I had it with medium rare steak and a rocket and parmesan salad at Negozio Classica in Notting Hill.

Wednesday, 13 February 2013

Domaine de la Solitude 2010 Chateauneuf-du-Pape: Plummy elegance and power

Not to be drunk in solitude
"...mainly a blend of Syrah, Grenache, Mourvèdre and a light note of Cinsault. These wines are full bodied, rich textured and soft at the same time able to change according to the vintage from sweet black fruits, red fruits, exotic fruits, kirsch, ripe plum mixed with spice notes, leather and smoked: a rich style with mouth finals long and heady."

So says the website for this smooth, elegant CNP.

I'm not sure I can pick all of that up from the bottle I am trying, particularly given the cold I picked up in China (some of their wines are fantastic) last week.

But for those readers who like a smoother, silkier CNP, as opposed to some of the more rustic Côtes du Rhône wines out there, this is a gem. 

Despite the fact that it's 14.5% alcohol, you really wouldn't know from tasting it, particularly once it has been open for 24 hours. 

I am finding less and less point in drinking wines within 24 hours these days. Much better, I find, to open a bottle, taste a glass, write a few notes, then let it breathe for 24 or 48 hours, and then drink the wine with food.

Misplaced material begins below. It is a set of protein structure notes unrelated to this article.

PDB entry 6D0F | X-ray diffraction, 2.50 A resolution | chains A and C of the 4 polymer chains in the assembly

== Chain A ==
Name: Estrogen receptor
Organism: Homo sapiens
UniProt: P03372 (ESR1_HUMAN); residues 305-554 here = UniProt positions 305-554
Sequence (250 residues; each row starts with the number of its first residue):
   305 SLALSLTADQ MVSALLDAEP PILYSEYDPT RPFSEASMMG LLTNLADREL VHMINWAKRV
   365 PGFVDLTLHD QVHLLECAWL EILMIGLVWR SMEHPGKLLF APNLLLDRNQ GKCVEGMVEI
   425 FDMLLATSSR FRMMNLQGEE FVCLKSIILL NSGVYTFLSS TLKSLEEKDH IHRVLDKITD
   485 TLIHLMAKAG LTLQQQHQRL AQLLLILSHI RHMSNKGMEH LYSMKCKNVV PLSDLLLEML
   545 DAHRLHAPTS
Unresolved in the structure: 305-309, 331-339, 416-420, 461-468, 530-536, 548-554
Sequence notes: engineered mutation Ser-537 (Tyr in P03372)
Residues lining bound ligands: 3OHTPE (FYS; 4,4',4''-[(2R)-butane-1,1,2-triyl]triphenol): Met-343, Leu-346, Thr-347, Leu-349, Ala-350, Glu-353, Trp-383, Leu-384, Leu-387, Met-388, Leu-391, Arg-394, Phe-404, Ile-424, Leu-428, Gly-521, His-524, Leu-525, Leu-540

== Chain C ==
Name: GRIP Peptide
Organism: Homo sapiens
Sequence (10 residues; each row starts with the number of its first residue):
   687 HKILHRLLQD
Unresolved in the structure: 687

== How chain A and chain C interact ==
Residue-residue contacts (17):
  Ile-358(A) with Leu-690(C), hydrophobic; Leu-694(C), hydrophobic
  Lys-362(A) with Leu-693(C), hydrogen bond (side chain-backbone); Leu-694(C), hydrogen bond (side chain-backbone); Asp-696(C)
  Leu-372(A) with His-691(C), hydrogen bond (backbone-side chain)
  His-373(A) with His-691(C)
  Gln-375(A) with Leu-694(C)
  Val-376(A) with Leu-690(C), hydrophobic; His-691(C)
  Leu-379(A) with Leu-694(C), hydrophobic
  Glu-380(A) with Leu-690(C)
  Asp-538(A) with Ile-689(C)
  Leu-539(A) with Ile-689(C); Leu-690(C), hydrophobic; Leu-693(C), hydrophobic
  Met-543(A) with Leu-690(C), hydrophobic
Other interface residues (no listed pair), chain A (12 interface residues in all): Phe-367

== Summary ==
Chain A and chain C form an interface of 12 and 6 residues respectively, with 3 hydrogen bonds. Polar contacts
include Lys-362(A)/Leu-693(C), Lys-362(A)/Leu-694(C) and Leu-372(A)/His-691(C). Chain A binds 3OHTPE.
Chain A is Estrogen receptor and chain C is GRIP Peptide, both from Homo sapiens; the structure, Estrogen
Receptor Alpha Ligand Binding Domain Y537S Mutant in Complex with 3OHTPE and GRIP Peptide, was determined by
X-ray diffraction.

This Domaine de la Solitude 2010 Chateauneuf-du-Pape is for you if like a big, smooth, powerful, plummy French red. My bottle was a gift, but has it for around £20 or a bit less. Worth a try.

I'm really going to miss the 2010 Rhone wines when they are gone. I'm already finding my favourite UK retailers are stocking 2011 Rhone wines now over 2010. 2011 was not as good a year as far as I can tell. Stock up on 2010's while you can, I wish I had.

Sunday, 10 February 2013

Cos Labory 2005 Saint-Estephe: A keeper and a drinker

Gorgeous left bank, will be a stunner
I've just discovered this chateau and it seems like excellent value.

I picked up some 2005 and two cases of the 1996 recently.

The 1996 is a bargain, I think, at around £250 per case on the Berry Brother's wine exchange system, BBX.

The 2005, they say, will not be drinking properly until 2015.

I've opened one bottle and left for a couple of days after opening you begin to taste how good it will be when it has aged.